State Department for Public Health map, adapted by Kentucky Health News

State Department for Public Health map, adapted by Kentucky Health News

Influenza cases in Kentucky continue on the rise, and health officials say it's not too late to get your flu vaccination. Flu season typically peaks in February, but runs through May.

"It is very important that people get their flu vaccine," said Brooke Hudspeth, chief practice officer at the University of Kentucky College of Pharmacy. "We know that flu vaccines work and they are very well tolerated. And they are a key way to help prevent complications that we see from the flu."
 
The latest weekly report from the state Department for Public Health shows that in the week ended Dec. 18, Kentucky counted 618 new flu cases, up from 402 the previous week, an increase of nearly 54%. That followed a week in which the state saw a jump of 106%. The state has recorded 1,313 cases this season. No flu-related deaths have been reported this year.

Fewer adults in Kentucky got a flu vaccine last season, but the state also saw a big drop in cases. During the same reporting week last year, Kentucky had only two confirmed cases of the flu, and a total of 127 for the season.

The drop was likely due to the strict public-health measures taken against Covid-19, such as masking and social distancing.
 
According to the Centers for Disease Control and Prevention, the number of adults getting a flu vaccine in Kentucky dropped to 44.9% in the 2020-21 flu season, compared to 48.4% in the 2019-20 flu season.

A county-by-county report shows that Jefferson County, which has more than 750,000 people, had the highest number of cases, reporting 262 in the week ending Dec. 18. Other counties with the highest number of cases that week were Allen, 70; Warren, 42; Pike, 42; Oldham, 28; Fayette, 27; Jessamine, 22; and Floyd, 17. 
 
State Health Commissioner Steven Stack has repeatedly encouraged Kentuckians to get both a Covid-19 vaccination or booster and a flu vaccine.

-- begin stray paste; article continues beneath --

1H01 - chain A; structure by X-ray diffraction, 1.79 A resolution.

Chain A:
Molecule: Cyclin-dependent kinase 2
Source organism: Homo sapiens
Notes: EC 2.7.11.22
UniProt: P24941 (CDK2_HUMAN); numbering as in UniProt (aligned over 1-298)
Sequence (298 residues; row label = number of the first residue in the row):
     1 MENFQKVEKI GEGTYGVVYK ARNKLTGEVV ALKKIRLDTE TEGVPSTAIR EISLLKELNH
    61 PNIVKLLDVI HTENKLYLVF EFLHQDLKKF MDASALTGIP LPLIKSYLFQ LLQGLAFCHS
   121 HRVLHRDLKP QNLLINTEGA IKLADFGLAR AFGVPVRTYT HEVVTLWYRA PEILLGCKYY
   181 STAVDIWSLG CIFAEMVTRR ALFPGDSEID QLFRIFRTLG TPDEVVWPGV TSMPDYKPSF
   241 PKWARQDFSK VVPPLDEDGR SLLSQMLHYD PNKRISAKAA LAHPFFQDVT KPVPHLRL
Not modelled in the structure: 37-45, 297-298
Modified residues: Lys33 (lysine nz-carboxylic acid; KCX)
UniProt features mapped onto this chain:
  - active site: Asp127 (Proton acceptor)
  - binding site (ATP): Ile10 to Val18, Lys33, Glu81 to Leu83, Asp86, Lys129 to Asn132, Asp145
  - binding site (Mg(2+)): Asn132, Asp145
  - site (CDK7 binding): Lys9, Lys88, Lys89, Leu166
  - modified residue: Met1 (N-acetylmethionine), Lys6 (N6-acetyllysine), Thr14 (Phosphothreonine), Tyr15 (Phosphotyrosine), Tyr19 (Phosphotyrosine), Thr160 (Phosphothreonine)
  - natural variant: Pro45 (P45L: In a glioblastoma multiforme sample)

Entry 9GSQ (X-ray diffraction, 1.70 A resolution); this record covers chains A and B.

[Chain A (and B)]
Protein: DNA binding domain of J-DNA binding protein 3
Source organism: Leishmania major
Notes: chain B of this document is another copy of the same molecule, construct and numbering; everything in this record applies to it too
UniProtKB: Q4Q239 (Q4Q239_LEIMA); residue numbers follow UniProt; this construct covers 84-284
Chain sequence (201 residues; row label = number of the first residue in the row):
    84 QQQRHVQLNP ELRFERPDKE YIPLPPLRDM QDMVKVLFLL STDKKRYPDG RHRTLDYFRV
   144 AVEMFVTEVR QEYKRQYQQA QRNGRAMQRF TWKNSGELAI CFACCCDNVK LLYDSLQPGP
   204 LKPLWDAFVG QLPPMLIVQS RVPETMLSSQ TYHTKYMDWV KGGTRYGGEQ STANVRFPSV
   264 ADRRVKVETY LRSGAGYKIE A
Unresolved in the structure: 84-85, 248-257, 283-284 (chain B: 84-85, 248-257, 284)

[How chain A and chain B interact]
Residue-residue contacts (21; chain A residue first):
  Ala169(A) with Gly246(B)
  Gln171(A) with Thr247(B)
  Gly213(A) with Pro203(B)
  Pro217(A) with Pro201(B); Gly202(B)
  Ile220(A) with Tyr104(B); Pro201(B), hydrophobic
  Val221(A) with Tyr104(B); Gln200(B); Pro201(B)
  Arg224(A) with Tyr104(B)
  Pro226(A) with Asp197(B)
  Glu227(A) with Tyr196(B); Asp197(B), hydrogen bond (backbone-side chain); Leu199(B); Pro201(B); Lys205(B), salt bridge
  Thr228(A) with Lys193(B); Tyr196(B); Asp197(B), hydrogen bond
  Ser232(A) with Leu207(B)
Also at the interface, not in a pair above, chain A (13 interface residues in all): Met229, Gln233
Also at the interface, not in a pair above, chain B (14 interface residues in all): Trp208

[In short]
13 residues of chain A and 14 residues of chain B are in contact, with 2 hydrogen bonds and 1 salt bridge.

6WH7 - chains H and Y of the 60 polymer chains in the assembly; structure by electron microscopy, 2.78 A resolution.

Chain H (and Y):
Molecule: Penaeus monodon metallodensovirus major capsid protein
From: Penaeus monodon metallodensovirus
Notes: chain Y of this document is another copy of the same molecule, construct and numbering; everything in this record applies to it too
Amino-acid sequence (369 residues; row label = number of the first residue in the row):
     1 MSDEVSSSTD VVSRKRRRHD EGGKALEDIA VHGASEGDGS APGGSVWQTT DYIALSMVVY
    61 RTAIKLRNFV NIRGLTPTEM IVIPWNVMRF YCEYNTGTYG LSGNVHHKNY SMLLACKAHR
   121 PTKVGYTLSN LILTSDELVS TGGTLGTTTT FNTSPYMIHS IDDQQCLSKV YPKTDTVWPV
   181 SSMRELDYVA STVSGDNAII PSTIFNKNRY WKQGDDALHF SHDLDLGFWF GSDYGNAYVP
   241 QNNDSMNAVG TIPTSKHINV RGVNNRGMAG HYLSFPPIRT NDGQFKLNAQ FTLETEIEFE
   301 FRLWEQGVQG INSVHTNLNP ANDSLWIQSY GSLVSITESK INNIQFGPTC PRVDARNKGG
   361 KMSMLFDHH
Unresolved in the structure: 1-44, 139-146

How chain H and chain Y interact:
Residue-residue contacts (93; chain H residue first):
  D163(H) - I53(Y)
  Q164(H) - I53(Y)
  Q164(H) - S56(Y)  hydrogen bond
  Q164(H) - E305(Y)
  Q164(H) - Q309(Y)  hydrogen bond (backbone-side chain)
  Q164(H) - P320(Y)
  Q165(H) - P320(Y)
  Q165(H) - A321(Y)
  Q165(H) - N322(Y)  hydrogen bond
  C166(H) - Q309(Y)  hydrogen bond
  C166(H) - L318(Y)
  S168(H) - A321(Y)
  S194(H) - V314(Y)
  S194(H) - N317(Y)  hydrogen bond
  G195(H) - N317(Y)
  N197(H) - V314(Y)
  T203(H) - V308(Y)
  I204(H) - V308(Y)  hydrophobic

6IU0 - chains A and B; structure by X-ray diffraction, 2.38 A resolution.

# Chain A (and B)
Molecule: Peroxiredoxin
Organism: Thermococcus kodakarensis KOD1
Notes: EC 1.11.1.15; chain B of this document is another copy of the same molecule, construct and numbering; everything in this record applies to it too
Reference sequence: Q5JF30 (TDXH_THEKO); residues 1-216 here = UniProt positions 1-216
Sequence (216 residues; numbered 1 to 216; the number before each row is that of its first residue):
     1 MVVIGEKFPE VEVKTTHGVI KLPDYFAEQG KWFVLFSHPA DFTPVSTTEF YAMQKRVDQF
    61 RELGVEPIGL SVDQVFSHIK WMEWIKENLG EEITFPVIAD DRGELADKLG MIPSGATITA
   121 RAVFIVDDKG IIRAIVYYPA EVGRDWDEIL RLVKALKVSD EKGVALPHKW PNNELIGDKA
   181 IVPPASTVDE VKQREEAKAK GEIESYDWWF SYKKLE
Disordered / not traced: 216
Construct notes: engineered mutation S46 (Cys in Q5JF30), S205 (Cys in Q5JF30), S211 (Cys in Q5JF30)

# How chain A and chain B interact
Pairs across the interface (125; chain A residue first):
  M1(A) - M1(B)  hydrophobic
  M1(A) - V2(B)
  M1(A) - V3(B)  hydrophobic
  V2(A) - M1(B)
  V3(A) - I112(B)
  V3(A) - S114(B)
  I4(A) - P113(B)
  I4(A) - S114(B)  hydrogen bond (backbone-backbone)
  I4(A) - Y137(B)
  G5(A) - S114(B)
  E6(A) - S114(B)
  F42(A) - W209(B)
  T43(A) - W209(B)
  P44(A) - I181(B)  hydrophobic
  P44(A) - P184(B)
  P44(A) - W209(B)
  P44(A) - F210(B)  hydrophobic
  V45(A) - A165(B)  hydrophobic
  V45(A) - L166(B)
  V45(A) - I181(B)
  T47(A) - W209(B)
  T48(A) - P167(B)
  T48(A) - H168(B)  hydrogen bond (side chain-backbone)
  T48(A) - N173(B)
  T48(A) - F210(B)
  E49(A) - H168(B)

"With Covid-19 cases escalating and the added threat of circulating flu viruses, it is imperative that every Kentuckian take the essential steps to protect themselves, their loved ones and their communities," Stack said in a news release.

Hudspeth said it is safe to get both the Covid-19 vaccination and the flu shot at the same time, and it's important to get both, since having Covid-19 and the flu at the same time can increase a person's risk of severe complications.

“If you are vaccinated, you are less likely to get the flu and spread the flu to those at greatest risk for becoming dangerously ill, including young children, pregnant women, people 65 and older and those with underlying medical conditions," said Stack.

At a Dec. 18 news conference, Stack said this year's flu vaccine should be quite effective because it contains the H3N2 strain, which is the one that is circulating. "So this year's vaccine should be very helpful," he said.

Flu shots are recommended for everyone six months and older and are strongly encouraged for people who may be at higher risk for complications or negative consequences.

Kentucky has a long way to go to get all of its adults vaccinated against the flu.
 
Foundation for a Healthy Kentucky poll, taken Aug. 4 through Sept. 4, found that almost two-thirds of Kentucky adults said they are very or somewhat likely to get the vaccine by the end of the year; 28.4% said they were very unlikely to get the flu vaccine and 5.9% said they were somewhat unlikely to get it.

Kentucky's influenza level is considered to be widespread, a classification that is applied when increases in flu cases have been confirmed in at least half of the state's 16 regions.
 

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